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Author ORCID Identifier


Open Access Dissertation

Document Type


Degree Name

Doctor of Philosophy (PhD)

Degree Program

Electrical and Computer Engineering

Year Degree Awarded


Month Degree Awarded


First Advisor

Jianhua (Joshua) Yang

Subject Categories

Electronic Devices and Semiconductor Manufacturing | Nanotechnology Fabrication


Memristor or RRAM (Resistive Random Access Memory) based crossbar array architecture (CBA) is considered a leading contender for the next-generation non-volatile memory (NVM) as well as for future computing paradigms, such as in-memory computing, neuromorphic computing, neural networks, analog computing, reconfigurable computing, etc. Among many other attractive properties, memristors’ simple and dense 3D stackable structure is an essential enabler of these promising applications. However, the simplicity and high density of CBA comes at a price. CBA suffers from the so-called sneak path currents flowing through the unselected cells, which severely affects the read margin, makes CBA more power-hungry, increases the access time, and limits the maximum size of the array. All these problems could be tackled by using two-terminal and stackable bi-directional selector devices. Vertically integrating the memristor device with a two-terminal selector in a 1S1R (one selector one RRAM) crossbar array, memristor devices could realize their full scaling (2D) and stacking potential (3D). For a 1S1R integrated device to function properly, the memristor and selector should be compatible with their material composition and electrical properties. To realize low power and dense 1S1R array: a) the memristor device should have low energy operations, which will enable a low energy 1S1R cell as well as help the selector device to not wear-out prematurely; b) the matching selector device should have a high nonlinearity so that it can support a large 1S1R array operation. In this dissertation, I have designed and experimentally demonstrate a trilayer barrier-based tunneling selector, which will be engineered to show a very high nonlinearity, enabling a large 1S1R array operation. I also designed and fabricated few candidate memristor devices which meet the low energy requirements of the 1S1R integration. We choose a few promising switching material systems for such a demonstration, e.g., O- in YSZ, Ru+ in Ta2O5, Li+ in LLTO (Lithium Lanthanum Titanates). These material systems have a low activation energy of mobile ion diffusion in them, which should result in low energy operation if such material systems are used as a switching layer in memristor devices. To better understand the underlying fundamental mechanisms in these low-energy memristive devices, we will use the state of the art materials characterization techniques (e.g., STEM-EELS, TOF-SIMS, APT, etc.) to study the switching phenomena. We hope the results would open up an avenue to engineer memristors for 1S1R integration and dense arrays that can be used for non-volatile memory or neuromorphic computing.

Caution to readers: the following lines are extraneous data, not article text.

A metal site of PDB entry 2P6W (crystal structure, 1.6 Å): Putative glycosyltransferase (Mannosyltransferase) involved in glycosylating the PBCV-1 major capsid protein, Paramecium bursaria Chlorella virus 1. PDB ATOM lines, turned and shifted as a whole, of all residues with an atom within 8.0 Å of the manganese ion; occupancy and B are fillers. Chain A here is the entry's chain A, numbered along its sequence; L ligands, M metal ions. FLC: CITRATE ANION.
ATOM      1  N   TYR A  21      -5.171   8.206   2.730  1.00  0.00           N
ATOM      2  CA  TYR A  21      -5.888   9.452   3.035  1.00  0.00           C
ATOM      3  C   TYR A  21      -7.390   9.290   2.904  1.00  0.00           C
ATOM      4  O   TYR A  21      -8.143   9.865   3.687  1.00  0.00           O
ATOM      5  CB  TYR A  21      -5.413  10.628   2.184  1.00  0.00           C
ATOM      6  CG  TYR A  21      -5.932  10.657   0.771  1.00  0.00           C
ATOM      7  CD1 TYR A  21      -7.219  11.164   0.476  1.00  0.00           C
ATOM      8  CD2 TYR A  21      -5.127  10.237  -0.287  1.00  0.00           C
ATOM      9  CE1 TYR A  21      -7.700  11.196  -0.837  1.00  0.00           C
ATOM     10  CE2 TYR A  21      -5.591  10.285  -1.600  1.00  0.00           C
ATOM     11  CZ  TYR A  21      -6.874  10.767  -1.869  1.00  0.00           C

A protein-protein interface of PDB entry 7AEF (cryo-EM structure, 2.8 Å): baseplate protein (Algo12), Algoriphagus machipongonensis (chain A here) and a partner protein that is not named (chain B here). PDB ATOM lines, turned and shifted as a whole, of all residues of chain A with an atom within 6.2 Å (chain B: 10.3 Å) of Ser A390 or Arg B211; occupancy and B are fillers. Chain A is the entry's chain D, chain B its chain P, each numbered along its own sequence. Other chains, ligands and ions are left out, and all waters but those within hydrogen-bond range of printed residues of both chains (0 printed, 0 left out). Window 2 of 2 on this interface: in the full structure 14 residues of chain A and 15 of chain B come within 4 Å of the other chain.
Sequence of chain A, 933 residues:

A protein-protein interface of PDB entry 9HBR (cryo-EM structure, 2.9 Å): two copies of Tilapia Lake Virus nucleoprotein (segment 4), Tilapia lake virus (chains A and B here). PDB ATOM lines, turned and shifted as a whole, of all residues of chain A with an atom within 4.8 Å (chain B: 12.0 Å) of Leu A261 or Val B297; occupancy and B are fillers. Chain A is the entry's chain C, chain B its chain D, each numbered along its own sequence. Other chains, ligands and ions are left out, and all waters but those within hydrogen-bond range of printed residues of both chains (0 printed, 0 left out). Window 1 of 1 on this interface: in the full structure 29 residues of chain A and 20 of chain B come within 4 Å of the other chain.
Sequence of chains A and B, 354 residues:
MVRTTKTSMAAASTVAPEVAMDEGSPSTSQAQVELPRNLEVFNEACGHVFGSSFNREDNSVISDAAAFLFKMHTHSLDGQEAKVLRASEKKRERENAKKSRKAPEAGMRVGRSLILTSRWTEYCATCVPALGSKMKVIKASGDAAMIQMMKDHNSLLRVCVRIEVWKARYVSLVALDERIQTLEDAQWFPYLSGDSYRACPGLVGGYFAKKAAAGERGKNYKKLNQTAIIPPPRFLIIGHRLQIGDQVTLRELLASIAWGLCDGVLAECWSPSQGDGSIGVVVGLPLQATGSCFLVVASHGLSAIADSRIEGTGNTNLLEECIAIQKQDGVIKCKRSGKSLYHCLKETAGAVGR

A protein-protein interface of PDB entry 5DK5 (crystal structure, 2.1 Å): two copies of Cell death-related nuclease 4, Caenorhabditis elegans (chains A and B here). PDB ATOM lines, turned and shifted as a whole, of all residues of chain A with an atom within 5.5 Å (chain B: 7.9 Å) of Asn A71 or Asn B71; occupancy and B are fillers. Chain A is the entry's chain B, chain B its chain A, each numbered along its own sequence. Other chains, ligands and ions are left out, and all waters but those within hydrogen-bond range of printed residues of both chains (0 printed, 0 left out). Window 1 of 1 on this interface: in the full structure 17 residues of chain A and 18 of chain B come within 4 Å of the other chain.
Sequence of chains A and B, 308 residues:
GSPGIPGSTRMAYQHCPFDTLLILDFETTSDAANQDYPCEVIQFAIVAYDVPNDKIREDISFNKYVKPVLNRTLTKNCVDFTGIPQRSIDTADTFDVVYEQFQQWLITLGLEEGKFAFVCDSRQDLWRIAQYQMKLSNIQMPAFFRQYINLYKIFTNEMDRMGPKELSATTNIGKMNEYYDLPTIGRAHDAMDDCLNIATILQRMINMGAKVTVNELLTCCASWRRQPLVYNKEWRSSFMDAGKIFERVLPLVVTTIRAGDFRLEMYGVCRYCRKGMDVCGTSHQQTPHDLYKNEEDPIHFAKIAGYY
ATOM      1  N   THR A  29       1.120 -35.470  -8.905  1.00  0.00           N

Creative Commons License

Creative Commons Attribution 4.0 License
This work is licensed under a Creative Commons Attribution 4.0 License.